"However, as chefs, the challenge is always coming up with dishes that are healthier but still delicious."

Banking professional Sudeesh Narayan, 37, is a regular at Punjab Grill at Marina Bay Sands, which has made its mithai with more dried fruit, nuts and less sugar.

He has noticed more restaurants offering Deepavali sweets with lower sugar content and more interesting ingredients in the last three years.

He welcomes restaurants putting a healthier spin on Deepavali sweets and dishes.

"When the sweets are less sugary, they don't taste as cloying and you can enjoy a few more," he says.

"Consumers will appreciate a variety of healthier options which do not compromise on taste and flavour."

Where to go


The restaurant has created mithai themed on superfoods. New limited-edition flavours include the pink hibiscus, wild raspberry and pistachio extravagance, in which crunchy pistachios and almonds are complemented with floral and fruity notes from the hibiscus and raspberry. The Butterfly Pea Flower & Organic Coconut Blueberry Sensation features the butterfly pea flower mixed with blueberries and macadamia nuts.

The mithai selections are available in gift boxes starting at $45++ for 15 pieces in three varieties.

A four-course Deepavali tasting menu ($79++ a person), with a vegetarian option, is available for lunch and dinner from Saturday to Nov 10.

The menu will showcase different regional dishes of India prepared using claypots and outdoor wood-fired stoves.

They include Nagaland bamboo shoot chicken, spinach with pressed cottage cheese, served with kasundi (a mustard and cashew sauce popular in Bengali cuisine); and Coorg Mangalorean fish, a creamy dish with turmeric, tamarind and chillies.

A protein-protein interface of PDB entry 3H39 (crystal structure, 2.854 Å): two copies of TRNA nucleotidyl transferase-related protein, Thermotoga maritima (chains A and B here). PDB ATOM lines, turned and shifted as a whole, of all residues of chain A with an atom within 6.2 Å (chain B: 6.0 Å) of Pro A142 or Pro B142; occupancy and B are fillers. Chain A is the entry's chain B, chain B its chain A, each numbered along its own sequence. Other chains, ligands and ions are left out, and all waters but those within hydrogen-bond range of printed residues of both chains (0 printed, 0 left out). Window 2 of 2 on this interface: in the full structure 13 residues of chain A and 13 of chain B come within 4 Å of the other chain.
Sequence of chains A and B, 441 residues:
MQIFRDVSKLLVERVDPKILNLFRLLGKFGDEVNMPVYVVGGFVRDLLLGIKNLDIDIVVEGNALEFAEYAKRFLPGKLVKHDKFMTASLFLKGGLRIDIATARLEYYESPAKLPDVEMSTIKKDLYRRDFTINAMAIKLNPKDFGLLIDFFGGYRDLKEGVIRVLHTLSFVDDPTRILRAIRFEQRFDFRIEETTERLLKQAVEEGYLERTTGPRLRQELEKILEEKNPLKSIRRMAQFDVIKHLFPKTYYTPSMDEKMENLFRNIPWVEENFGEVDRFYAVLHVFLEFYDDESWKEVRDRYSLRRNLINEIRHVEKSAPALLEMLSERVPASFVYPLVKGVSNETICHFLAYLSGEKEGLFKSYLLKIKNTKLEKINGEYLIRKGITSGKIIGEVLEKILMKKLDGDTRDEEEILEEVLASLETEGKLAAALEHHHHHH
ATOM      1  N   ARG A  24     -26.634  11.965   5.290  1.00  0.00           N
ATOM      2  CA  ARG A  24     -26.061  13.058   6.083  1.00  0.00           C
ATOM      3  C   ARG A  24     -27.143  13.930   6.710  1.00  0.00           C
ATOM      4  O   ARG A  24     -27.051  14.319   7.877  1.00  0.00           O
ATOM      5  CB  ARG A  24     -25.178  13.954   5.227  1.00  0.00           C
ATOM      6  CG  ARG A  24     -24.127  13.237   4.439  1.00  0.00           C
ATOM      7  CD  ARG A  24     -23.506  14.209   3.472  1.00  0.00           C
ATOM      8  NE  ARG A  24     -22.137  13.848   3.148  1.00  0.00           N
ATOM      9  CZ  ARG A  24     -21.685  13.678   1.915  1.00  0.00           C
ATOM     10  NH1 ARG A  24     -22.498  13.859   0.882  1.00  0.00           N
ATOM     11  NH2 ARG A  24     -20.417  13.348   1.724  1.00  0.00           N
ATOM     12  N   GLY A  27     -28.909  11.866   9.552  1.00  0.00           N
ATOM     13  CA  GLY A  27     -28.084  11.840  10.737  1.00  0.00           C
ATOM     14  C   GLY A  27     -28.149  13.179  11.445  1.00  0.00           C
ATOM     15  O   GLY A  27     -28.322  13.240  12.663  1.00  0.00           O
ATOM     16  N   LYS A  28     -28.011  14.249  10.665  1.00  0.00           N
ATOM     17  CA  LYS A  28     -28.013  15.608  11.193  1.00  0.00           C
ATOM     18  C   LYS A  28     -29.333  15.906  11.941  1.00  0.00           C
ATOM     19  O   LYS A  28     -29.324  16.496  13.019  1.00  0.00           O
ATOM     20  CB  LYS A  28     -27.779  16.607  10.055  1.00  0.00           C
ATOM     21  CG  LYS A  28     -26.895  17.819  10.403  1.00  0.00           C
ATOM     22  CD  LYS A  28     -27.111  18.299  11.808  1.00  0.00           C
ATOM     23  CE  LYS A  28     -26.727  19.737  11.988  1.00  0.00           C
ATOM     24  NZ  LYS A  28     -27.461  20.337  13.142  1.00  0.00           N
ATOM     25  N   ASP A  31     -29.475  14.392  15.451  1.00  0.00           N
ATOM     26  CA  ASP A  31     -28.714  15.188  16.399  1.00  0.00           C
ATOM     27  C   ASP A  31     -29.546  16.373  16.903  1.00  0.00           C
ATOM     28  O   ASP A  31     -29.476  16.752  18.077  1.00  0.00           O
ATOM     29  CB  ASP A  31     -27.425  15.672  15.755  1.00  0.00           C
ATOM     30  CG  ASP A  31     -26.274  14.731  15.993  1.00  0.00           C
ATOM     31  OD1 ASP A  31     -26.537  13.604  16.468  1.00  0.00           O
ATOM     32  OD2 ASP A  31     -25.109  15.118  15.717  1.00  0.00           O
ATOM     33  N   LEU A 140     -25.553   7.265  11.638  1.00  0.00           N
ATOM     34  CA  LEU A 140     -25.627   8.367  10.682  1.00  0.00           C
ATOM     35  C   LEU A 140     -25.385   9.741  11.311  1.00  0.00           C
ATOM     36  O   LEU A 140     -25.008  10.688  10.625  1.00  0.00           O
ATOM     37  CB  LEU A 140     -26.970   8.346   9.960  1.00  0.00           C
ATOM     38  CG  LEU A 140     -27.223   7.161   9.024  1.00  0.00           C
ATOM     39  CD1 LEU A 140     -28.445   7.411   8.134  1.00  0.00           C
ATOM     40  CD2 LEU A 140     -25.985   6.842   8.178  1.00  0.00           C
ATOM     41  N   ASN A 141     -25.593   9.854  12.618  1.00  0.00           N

Where: 33 Scotts Road




For the first time, the restaurant is launching a Deepavali special set meal for two ($55++, above), which will be available until Nov 23.

The restaurant serves meat, but the Deepavali set will be vegetarian, with items such as tomato shorba, a tomato soup with spices, and main courses such as vegetarian dum biryani; shaam savera kofta, spinach dumplings with a cottage cheese filling; and a fibre-rich dish of dal panchratna, cooked using five types of lentils.

Where: Zaffron Kitchen East Coast, 135/137 East Coast Road



Sweets are freshly made using quality ingredients and without added preservatives here. They have a shelf life of five days unless refrigerated or frozen.

The restaurant has been making its own Deepavali sweets since 2003 and has made conscious efforts to keep the sugar content lower and use healthier ingredients. The kaju pista roll (stuffed cashew pistachio roll) is made with less sugar and the pistachios are sourced from Delhi, India.

The sweets are mostly nut-based for protein. The almond blueberry roll is made using dried blueberry stuffed in a ground almond roll.


The mithai collection includes the Royal Celebration Sweet Box ($50+), comprising 15 pieces of mithai in five flavours; and the Royal Treasures Sweet Box ($88+, above), which contains the chef's selection of 30 pieces of mithai in six flavours.

Orders have to be placed two days in advance. Collection is available until Nov 6.

The restaurant will also have a Diwali Eve Buffet Lunch ($38++ a person) on Nov 5 (noon to 2.30pm).

The Diwali Buffet Dinner ($68++ a person), which features live stations, will be available on Nov 6 (6.30 to 10.30pm). The tawa (iron griddle) stations will feature vegetarian and non-vegetarian items such as tikki chole chaat, keema pav, tandoori chicken skewers and other kebabs.

Reservations are recommended for the buffets.

Where: 03-21B Raffles City Shopping Centre, 252 North Bridge Road



Deepavali offerings range from $39+ for a 12-piece sweets box to $99+ for a box of four types of nuts and a 12-piece sweets box.